Carnage at Winterton: Aftermath of the Sea Surge

A Boxing Day early afternoon walk at Winterton we had to really search for a free place to park, everyone was on the beach there must have been over a hundred people walking along. It was gratifying to sea the Cafe and the old Beachmen's huts had survived the recent sea surge although the anti tank traps hd been tossed about. Just a few metres out to sea almost by the shore line several Grey Seals were seen and a very irresponsible owner had let their dog swim out and one stage it looked as if the 2 Seals were going to attack it in a pincer movement but the dog quickly swam back to shore. walking further along north coming up to Horsey beach we found 3 Seal Pup carcasses victims of the recent sea surge. A white tiny baby seal pup was huddling amongst one of the groynes on the beck and taking the inland route we found an older pup in the Dunes. By another Seal carcass, 5 Turnstone and a Sanderling were gathering the Turnstone feeding of the raw meat from the carcass. Seeing the one of the Seal wardens who were doing an excellent job of keeping th people and their dogs away from the Seal Pup she said those mothers who'd been able to get their pups to the dunes had saved them around 75 but those who hadn't the Pups had been washed out to sea presumed dead 100+ but only a few carcasses had been washed up so far, we counted 4 in our walk. A massive Grey Seal hauled himself out of the water and lying on the sand, the great grandaddy of them all. Going back, we were delighted to have for company around 84 delightful Snow Buntings which flew around us for some 10 minutes, flying over our heads and calling their very festive tinkling calls.

Thursday, 26 December 2013

Festive Treats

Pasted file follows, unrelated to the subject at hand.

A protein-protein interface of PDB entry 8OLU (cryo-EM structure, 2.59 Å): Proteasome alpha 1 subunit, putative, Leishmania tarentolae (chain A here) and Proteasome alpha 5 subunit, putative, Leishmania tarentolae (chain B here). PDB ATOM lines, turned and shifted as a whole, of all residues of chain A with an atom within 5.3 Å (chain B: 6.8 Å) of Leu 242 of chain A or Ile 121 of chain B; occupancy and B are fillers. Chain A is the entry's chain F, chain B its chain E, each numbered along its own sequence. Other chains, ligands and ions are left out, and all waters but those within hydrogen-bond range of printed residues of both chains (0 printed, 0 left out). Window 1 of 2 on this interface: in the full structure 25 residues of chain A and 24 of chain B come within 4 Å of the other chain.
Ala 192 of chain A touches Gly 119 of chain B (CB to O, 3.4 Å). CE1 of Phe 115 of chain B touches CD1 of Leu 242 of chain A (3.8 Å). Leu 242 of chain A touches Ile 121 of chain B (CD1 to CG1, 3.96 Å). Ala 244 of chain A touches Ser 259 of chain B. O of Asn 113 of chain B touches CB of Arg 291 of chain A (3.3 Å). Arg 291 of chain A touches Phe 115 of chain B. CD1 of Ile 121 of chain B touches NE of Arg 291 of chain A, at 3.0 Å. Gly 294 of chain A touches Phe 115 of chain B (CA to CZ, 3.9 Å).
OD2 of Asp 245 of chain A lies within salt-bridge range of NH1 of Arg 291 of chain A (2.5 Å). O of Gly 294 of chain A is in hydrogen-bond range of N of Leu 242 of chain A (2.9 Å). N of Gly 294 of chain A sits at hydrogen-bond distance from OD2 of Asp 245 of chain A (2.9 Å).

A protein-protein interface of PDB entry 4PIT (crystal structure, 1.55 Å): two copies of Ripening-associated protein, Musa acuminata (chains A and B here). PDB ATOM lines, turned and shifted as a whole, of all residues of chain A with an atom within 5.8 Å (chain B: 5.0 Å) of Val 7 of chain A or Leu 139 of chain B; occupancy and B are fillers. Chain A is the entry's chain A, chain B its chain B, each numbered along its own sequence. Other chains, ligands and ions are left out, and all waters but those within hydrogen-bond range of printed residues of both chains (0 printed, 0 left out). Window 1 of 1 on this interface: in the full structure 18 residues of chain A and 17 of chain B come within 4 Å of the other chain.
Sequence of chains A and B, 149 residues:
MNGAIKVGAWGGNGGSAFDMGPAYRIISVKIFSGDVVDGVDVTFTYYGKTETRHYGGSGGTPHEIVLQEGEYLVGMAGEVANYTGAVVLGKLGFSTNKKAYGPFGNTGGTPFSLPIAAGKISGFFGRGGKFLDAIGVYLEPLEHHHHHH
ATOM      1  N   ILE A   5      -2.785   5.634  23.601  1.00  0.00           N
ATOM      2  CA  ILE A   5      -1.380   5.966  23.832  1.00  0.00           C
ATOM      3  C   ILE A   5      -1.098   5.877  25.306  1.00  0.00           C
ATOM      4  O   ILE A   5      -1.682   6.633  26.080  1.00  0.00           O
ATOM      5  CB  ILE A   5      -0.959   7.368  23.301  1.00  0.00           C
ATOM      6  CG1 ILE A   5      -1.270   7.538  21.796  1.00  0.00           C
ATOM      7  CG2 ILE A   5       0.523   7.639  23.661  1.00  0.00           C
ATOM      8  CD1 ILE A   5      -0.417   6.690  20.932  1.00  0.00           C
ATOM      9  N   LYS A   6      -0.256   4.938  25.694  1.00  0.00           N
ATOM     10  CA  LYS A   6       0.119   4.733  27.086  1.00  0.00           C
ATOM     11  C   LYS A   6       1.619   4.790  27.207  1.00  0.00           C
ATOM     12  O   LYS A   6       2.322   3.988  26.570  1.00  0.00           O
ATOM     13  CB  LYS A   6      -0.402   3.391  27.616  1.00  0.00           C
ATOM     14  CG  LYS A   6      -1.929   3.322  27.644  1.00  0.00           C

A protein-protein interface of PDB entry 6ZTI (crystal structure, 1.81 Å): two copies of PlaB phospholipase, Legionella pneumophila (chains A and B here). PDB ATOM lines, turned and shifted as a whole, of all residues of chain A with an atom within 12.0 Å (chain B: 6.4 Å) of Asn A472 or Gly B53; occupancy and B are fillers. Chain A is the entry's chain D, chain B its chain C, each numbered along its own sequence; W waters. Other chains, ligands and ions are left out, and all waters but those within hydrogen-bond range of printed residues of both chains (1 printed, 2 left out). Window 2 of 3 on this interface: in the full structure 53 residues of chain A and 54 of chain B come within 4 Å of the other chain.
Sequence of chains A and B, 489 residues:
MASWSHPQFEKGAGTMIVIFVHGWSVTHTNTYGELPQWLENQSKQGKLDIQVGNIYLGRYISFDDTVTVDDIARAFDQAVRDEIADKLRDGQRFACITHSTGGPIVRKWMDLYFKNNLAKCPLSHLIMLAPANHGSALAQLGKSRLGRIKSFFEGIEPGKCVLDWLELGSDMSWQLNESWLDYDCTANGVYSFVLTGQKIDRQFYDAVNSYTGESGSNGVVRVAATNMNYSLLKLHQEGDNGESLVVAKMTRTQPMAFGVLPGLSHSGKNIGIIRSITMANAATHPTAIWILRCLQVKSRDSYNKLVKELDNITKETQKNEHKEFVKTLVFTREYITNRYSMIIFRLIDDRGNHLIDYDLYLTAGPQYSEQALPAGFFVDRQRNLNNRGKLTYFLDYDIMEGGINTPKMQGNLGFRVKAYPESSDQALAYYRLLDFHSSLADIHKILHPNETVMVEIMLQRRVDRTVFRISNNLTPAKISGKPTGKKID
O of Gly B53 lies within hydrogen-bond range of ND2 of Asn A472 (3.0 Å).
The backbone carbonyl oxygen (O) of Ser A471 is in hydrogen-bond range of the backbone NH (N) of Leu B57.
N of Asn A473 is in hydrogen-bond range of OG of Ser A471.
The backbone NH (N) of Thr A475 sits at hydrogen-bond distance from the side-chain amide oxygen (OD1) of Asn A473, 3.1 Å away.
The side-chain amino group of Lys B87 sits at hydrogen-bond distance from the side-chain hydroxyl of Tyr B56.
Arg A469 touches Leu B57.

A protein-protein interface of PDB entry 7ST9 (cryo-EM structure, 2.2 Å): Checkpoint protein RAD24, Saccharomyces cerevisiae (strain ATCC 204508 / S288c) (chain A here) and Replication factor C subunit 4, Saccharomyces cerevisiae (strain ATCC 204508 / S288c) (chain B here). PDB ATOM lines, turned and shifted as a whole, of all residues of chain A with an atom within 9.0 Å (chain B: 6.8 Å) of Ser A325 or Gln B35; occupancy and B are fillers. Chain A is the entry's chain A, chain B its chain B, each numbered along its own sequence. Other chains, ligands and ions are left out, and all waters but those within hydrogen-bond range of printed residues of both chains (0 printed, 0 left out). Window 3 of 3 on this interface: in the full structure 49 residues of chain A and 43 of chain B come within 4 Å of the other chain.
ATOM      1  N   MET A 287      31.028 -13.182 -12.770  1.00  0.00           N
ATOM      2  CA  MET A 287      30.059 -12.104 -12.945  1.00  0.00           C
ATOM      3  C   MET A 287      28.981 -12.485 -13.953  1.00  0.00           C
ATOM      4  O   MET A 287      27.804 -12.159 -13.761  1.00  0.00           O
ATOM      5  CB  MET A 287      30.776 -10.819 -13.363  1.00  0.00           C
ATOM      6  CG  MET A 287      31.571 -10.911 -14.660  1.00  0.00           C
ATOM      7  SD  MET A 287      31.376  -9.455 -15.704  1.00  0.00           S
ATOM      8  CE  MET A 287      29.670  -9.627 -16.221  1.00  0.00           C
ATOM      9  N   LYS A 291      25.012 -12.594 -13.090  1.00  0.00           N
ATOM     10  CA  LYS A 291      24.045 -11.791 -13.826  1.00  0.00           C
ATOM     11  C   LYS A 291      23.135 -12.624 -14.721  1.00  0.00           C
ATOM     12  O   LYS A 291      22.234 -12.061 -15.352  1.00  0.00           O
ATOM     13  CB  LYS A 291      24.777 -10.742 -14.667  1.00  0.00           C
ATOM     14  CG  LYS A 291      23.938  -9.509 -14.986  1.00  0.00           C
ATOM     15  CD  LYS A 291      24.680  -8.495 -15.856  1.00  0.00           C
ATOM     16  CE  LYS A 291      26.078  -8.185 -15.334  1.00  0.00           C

An early start on Christmas morning had me walking down to Covehithe Broad at first light and I was surprised to see 1 dog walker and 3 walkers/ sea dwellers already there, it was like Piccadilly Circus! An initial look on Covehithe Broad revealed nothing but another more extensive look in the far south western corner revealed 5 female Goldeneye and the excellent female Long- tailed Duck with them. They were constantly diving. Walking back to Benacre Broad, the recent sea surge had drained much of the water out, except a smaller pool nearer the beach, asleep on the southern edge were several ducks including 2 Pintail (male and female) asleep. On the pool both male and female Goldeneye were seen. A female Marsh Harrier quartered the reeds at the back. An incredible tally of c1900 Common Gulls seen in the field behind ie. just north of Covehithe church. Next stop was Pakefield beach just by the Jolly Sailors, the beach was full of walkers and I thought there there was no way I would see any Snow Buntings, when like a mirage, a flock of 64 Snow Buntings flew in and settled to any area which looks like it had been seeded especially for the birds. The walkers were constantly flushing them, they flew onto the pebbly beach before flying back to the seeded area. Next stop was the Oulton Marshes where just north of the railway line in he field, the fine Glossy Ibis was walking around feeding in a ditch. Resplendent in the sunshine with the especially the purple and some green iridescence showing well within the plumage. I was able to walk along the western edge and using the reeds as a blind was able to take some half decent shots with the bird walking towards me feeding by a pool area, until a walker walking along the top path stopped and shouted out "Anything special?" causing the Ibis to walk quickly back to the eastern fringes of the field. My cue to leave, I next visited Fritton Woods or should that be waste ground as a disproportionate amount of trees had ben chopped down, the enlarged clearing had led to around a further 8 trees being blown down by the high winds. On the marsh itself, a pale Common Buzzard sat on a nearby gate post showing a particularly pale cream belly and way in the north- west distance, a shape that looked suspiciously like the RLB proved to be a Rough- legged Buzzard when it moved showing pale head light on the mid back and when it flew the glorious black patch on the lower belly and black banded white tail seen clearly as it flew right a short way and onto another post. A Kestrel was also seen perched on a fence post plus 2 Chinese Water Deer. A real festive again treat!